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HEAVY REGULAR: “This Goes To 11”

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This Goes To 11 is a new column hosted by Mark Dalbeth.


Mark was born in New Zealand and now lives in Los Angeles, and would be better known in Australia as having been part of the band Bellusira.


Following his dreams, Mark moved to LA and has been working on Rav Medic plus an exciting new project he has in the works.


As a performer, Mark has been the subject of many interviews and as a result of often being asked the same generic questions himself, has come on board with HEAVY and plans to conduct interviews with an edge. No bullshit questions, no boring anecdotes and definitely no soft edges, This Goes To 11 is a column where the musician finally gets to turn the tables with hard-hitting questions you won’t hear anywhere else.


This week Mark speaks with New Jersey rock band Weapons of Anew. Answering the questions on this one is their guitarist Freddy Ordine.


MD Your biggest fear right now with the music industry?


FO “I wouldn’t say fearful. More just waiting to get back out on the road. Sooner or later things will open back up. So, for us, it’s just about looking for ways to set ourselves up for success and capitalize on the situation we are all in.”


Why do you think rock music is always the genre fighting for commercial acceptance?


“I dig the fact that it’s a little more of an underground thing. It’s a bit more intimate and when people connect with it, they stick with you for the most part. If you’re a rocker, chances are you’re going to be a rocker your whole life. I always looked at it like an island of misfit toys! But it’s real.”


Was there a moment in your career that you thought about throwing it all in?


“Yes, I was in a band called HavocHate from the late ’90s thru 2006. I was burnt out and just done with all the craziness. I wanted to be home to raise my kids and try to be a ‘normal person’. I pulled it off for about 10 yrs., but after a few yrs. away, I missed it more and more every day to the point I couldn’t ignore it. So, I figured I’d start playing and fucking around a little again. Here we are 5 yrs. later with multiple tours under our belts, our 2nd full-length LP about to drop, and our first song charting on Billboard. I’ve come to the realization I can’t live without this!!!”


What is your typical writing process?


“It usually starts with a guitar riff or a melody in my head. I will work it until I feel it’s about 75% there before I show it to Ray. At that point, he and I finish it up. We track it as a demo with computer drums and bass and then we’ll listen for a few days/weeks. Then we make changes and present it to the rest of the guys.”


Is there still value in printing CD’s or do you believe the digital world has taken over completely now?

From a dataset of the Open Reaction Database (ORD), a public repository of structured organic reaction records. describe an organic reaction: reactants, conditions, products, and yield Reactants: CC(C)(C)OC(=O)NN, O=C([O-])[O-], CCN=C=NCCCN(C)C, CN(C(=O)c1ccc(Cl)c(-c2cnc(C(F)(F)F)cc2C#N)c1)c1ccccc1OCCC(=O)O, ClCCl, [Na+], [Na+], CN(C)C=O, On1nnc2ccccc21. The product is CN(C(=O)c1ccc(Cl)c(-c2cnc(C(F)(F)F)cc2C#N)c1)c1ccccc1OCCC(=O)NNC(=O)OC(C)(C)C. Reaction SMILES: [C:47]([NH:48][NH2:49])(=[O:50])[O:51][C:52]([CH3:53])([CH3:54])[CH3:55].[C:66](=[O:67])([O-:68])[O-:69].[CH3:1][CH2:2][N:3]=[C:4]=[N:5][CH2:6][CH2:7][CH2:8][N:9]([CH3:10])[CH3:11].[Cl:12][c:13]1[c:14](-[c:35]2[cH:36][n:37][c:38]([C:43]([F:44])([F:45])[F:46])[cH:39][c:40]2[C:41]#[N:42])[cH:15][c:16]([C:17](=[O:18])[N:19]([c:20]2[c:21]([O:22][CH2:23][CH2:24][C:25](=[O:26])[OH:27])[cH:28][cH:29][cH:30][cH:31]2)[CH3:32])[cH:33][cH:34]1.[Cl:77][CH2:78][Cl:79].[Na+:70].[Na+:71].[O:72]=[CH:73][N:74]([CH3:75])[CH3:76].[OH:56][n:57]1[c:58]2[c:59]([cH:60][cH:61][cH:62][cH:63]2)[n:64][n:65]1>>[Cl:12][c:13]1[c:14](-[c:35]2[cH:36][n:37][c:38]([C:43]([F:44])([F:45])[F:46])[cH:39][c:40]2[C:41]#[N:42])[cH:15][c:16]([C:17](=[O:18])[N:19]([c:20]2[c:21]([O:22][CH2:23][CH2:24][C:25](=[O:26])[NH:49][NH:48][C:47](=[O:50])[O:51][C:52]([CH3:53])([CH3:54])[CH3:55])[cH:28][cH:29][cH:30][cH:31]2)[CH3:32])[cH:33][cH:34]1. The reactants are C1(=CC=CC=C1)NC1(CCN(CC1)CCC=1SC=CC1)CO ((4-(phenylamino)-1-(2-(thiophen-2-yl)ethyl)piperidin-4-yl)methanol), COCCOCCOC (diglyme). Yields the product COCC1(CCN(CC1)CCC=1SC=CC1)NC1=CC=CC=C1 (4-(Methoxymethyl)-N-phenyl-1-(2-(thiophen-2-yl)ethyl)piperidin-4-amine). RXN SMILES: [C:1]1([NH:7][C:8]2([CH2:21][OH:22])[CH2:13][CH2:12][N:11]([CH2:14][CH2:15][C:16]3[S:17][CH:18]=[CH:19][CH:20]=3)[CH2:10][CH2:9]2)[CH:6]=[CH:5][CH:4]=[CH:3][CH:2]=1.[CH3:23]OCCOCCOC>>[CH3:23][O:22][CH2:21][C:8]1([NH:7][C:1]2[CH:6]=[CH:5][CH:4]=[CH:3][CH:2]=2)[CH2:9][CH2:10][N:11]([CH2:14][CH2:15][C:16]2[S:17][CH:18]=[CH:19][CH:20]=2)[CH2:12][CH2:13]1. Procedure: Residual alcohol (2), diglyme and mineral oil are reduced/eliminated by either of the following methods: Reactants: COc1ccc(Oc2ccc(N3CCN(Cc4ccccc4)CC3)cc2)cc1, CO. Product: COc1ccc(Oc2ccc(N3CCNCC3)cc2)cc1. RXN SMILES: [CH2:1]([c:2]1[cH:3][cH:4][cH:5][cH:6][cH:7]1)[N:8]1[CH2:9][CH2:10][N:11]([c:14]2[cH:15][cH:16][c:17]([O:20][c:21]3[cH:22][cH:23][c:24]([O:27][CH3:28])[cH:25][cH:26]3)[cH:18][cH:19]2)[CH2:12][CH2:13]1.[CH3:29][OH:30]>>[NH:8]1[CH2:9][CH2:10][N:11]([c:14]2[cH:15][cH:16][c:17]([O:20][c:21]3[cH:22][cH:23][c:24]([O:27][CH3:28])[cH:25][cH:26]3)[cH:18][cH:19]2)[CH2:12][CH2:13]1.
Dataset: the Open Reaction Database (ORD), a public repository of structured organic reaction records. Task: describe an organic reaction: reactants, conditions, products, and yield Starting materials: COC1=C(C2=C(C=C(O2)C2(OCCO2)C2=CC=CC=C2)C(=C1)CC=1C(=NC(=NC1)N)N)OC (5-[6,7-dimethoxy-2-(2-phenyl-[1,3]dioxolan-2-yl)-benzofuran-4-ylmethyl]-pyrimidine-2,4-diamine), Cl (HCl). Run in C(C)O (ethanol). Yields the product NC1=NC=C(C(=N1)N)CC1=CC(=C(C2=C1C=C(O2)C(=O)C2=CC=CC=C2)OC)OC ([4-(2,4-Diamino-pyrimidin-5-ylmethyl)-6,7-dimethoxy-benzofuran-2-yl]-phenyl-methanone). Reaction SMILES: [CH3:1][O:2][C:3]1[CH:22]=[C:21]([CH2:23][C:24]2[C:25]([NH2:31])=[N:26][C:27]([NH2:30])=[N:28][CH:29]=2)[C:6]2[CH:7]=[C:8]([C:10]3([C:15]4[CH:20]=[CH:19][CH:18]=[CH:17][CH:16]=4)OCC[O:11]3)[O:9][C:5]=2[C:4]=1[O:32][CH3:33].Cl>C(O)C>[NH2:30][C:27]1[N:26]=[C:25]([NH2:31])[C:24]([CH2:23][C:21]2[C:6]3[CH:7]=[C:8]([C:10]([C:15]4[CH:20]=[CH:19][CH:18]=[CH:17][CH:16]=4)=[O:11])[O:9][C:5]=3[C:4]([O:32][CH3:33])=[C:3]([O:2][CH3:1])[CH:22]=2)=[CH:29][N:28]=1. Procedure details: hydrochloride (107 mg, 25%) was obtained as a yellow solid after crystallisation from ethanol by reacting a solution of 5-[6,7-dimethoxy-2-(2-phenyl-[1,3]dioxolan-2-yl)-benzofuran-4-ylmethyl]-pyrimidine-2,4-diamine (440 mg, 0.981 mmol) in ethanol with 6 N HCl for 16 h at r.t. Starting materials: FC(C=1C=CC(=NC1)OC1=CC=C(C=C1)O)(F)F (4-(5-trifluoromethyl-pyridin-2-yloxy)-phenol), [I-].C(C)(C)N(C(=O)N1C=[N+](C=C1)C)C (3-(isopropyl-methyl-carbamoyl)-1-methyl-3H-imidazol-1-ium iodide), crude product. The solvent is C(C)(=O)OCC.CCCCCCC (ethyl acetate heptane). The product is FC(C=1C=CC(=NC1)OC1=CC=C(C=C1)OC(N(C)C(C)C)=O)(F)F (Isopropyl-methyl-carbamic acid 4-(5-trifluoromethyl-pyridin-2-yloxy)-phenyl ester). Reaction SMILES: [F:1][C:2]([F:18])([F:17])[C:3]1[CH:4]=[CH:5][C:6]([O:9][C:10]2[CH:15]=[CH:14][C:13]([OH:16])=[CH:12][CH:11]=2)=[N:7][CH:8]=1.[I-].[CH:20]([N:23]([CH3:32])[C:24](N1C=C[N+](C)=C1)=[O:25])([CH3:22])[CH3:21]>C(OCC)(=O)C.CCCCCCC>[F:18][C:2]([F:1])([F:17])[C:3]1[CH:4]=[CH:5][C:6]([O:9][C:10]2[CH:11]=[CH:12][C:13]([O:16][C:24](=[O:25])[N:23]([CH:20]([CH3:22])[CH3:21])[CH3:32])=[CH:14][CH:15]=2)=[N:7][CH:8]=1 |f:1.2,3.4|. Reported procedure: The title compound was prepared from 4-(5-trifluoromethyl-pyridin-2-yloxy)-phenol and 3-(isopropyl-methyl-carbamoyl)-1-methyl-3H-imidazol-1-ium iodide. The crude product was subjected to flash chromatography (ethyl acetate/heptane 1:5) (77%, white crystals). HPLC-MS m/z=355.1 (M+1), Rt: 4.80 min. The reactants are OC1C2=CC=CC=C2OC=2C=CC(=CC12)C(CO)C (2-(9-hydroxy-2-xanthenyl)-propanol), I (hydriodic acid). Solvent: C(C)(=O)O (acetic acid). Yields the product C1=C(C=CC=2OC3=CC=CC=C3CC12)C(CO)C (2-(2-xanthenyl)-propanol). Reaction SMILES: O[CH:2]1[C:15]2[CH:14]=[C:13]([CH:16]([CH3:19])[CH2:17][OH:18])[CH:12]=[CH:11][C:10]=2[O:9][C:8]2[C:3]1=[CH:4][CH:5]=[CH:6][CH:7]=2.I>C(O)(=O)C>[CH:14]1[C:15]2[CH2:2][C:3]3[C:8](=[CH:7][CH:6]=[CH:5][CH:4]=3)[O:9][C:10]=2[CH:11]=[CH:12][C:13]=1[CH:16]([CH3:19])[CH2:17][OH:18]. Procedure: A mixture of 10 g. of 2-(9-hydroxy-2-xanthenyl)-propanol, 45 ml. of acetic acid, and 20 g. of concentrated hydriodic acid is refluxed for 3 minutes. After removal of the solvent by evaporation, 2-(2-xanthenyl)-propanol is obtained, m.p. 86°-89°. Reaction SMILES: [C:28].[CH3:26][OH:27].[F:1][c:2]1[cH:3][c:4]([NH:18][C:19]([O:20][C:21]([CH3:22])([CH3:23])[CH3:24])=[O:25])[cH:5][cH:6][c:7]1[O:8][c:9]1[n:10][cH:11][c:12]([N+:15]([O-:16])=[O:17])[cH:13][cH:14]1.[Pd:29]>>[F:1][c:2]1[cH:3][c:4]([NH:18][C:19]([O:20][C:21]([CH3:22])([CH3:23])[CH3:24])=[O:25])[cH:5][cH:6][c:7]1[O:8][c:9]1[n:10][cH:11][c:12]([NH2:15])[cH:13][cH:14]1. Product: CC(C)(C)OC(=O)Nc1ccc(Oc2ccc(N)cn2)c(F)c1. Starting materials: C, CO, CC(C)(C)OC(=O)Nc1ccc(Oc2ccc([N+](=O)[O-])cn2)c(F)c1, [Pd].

“I think it’s a cool item to have on tour for fans. It’s kind of turned into a memento for them to have us sign and connect them with us.”


Are you prepared to sacrifice money and comfort in order to progress your career?


“100000%!!! Unfortunately, it’s what it takes to get this thing rolling. As much as it sucks 23 hrs. of the day on tour, it makes it all worth it the second we get to hit the stage and connect with a room full of nut jobs like ourselves!”


Can you see modern rock music returning to (commercial) radio in the near future?


“Here in the States, there are about 100 commercial stations that support rock music. It may sound like a lot, but as large as the U.S. is, it really isn’t. It seems to shrink a little every year, so for us it’s super important to grab the attention of every station we can and go out of our way to show our gratitude by doing special live streams or merch for them. It’s a pretty competitive game, so you have to commit, have a great team around you, and just hang in there.”


Was Lars Ulrich right?


“Lol….not since ‘And Justice For All'”


Has rock music become too safe?


“I guess you could say that for some bands. For us, Ray and I are out of our fucking minds!!! We just do what we do regardless of the outcome. We are who we are!!”


Do you think it’s important to play in multiple projects or solely focus your attention into one?


“For me, I can’t focus on multiple projects. I feel like I’d be watering down and just doing a disservice to WOA. I write the music, deal with our biz alongside my manager, and kind of help quarterback all things Weapons. So, I honestly don’t have the time or really the interest at the moment.”


What have you got going on or coming up that we should know about?


“We have our new album The Art of War all finished and ready to drop. We’re waiting for the world to open back up a little so we can go out and support it with a proper touring/promotion cycle. Until then, we’re going to keep working singles to radio and support it with videos and whatever else we can think of to just keep this thing growing.”


Watch “Sick Boy” below:


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